x Abu Dhabi, UAETuesday 25 July 2017

Review of the Mariinsky Ballet's performance in Abu Dhabi

Balancing the sublime and powerful with themes of dreams and lust, the Mariinsky Ballet gives a remarkable performance in the capital.

Scheherazade performed by he Mariinsky Ballet at Abu Dhabi Festival. Courtesy of Abu Dhabi Festival
Scheherazade performed by he Mariinsky Ballet at Abu Dhabi Festival. Courtesy of Abu Dhabi Festival

The Mariinsky Ballet is one of Russia's oldest and most esteemed companies, with a storied history and a central place in the development of classical dance. At the Abu Dhabi Festival performances on Thursday and Friday, four works were presented, in an homage to the company's legendary choreographer Michel Fokine (he was with the Mariinsky from the late 19th century until the early 20th, as a dancer then teacher then choreographer).

Fokine wasn't interested in sterile virtuosity for its own sake - for him, virtuosity was a means to deliver emotional expression; all classical dance after him is in his shadow.

The programme began with one of Fokine's most revolutionary works - the plotless Chopiniana (perhaps better known as Les Sylphides). The white-clad female troupe surround the male soloist, the Poet, as he searches for his Muse. Of all the evening's dance, this suffered from some slight technical imperfections: occasionally a member of the corps de ballet was out of perfect synchronicity with the rest, a flaw amplified by the identical costumes and symmetrical composition. As a plotless work, it is a distillation of the essence of classical dance - and perhaps the programme's most challenging for the audience. I wonder whether it was the wisest choice to open with.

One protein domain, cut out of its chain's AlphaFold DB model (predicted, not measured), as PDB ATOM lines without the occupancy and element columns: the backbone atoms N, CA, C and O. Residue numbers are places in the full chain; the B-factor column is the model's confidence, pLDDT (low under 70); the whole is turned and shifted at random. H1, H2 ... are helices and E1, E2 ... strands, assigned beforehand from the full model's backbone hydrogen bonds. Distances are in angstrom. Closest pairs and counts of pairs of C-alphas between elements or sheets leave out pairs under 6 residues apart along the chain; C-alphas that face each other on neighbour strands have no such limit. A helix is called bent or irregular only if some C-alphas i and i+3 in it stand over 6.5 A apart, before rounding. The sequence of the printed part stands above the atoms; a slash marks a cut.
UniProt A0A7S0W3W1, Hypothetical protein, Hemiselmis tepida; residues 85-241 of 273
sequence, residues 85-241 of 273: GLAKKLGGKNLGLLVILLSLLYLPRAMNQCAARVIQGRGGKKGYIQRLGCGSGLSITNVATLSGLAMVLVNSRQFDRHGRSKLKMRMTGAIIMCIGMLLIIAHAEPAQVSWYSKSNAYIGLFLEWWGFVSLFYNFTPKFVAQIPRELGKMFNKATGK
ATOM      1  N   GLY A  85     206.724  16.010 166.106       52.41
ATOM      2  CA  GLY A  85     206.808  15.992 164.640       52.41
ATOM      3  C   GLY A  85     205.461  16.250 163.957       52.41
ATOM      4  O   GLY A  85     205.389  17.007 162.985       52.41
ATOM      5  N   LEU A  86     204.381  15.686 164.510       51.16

After the interval, two brief but famed works: Le Spectre de la Rose and The Dying Swan. Le Spectre, the reverie of a girl back from her first ball, offers a male soloist the spotlight; this was a sublime evocation of dreams and longing. The Dying Swan, perhaps the most famous solo in all classical ballet, was danced beautifully, with those famous, fluttering arm movements married to tiny, delicate steps en pointe. Death has seldom looked so gorgeous.

Following the second interval, Scheherazade. This dramatic dance, a tale of lust and murder in the harem, is definitely not a ballet for children. The corps de ballet gave the scenes of orgiastic abandon a vigorous sincerity that avoided the possibility of kitsch, while the Golden Slave and Zobeide created a powerful chemistry in their illicit steps.

Classical ballet is the highest of the high arts, but a company like the Mariinsky Ballet brings it within the grasp of everyone. A triumphant evening, gratefully received by an almost-capacity audience who demonstrated a real appetite for classical dance in the UAE.

 

kmcc@thenational.ae